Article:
of file system metadata is to
					      be used.	This is the default.

			  MS_FSASYNC	      Specify that relaxed posting
					      of file system metadata is to
					      be used.	This may lead to
					      better performance for certain



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 vfsmount(2)							 vfsmount(2)
			       TO BE OBSOLETED



					      applications; but there is
					      increased potential for data
					      loss in case of a crash.

					      MS_FSASYNC and MS_NO_FSASYNC
					      are mutually exclusive.

 NOTES
      The MOUNT_NFS type is no longer supported through this interface.

 RETURN VALUE
      vfsmount() returns the following values:

	    0	Successful completion.
	   -1	Failure.  No file system is mounted.  errno is set to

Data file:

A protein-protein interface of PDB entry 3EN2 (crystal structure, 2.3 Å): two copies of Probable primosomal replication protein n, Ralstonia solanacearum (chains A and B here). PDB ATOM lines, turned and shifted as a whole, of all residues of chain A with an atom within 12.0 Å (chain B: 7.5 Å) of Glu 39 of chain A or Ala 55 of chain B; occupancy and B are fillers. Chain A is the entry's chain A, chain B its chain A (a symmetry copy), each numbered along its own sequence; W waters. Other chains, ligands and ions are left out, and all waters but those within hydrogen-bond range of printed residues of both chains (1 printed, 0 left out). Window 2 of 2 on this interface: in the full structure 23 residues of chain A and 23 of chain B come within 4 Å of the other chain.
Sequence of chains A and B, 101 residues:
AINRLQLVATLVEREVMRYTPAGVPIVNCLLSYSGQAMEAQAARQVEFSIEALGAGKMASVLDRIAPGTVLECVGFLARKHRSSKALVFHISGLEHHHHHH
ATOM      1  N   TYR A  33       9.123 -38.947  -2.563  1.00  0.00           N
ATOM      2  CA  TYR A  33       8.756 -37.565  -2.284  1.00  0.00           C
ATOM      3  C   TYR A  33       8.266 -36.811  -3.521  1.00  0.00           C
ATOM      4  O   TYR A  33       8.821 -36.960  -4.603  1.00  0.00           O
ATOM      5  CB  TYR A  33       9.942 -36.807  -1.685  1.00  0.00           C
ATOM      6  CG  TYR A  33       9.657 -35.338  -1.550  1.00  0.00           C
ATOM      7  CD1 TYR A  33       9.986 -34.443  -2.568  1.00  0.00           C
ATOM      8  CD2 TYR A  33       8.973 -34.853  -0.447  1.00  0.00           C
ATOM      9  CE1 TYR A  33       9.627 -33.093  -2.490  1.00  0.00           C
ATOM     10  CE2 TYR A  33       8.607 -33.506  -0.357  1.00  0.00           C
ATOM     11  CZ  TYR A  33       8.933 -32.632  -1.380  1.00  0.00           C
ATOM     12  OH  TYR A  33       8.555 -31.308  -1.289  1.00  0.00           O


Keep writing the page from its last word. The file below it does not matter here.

indicate the error.

 ERRORS
      If vfsmount() fails, errno is set to one of the following values.

      [EBUSY]	     dir is not a directory, or another process currently
		     holds a reference to it.

      [EBUSY]	     No space remains in the mount table.

      [EBUSY]	     The superblock for the file system had a bad magic
		     number or an out-of-range block size.

      [EBUSY]	     Not enough memory was available to read the cylinder
		     group information for the file system.

      [EFAULT]	     data or dir points outside the allocated address space
		     of the process.

      [EINVAL]	     type is not MOUNT_UFS, or MOUNT_CDFS.

      [EIO]	     An I/O error occurred while reading from or writing to
		     the file system.

      [EIO]	     An attempt was made to mount a physically write
		     protected or magnetic tape file system as read-write.

      [ELOOP]	     Too many symbolic links were encountered while
		     translating the path name of file system referred to by
		     data or dir.

      [ENAMETOOLONG] The path name of the file system referred to by data or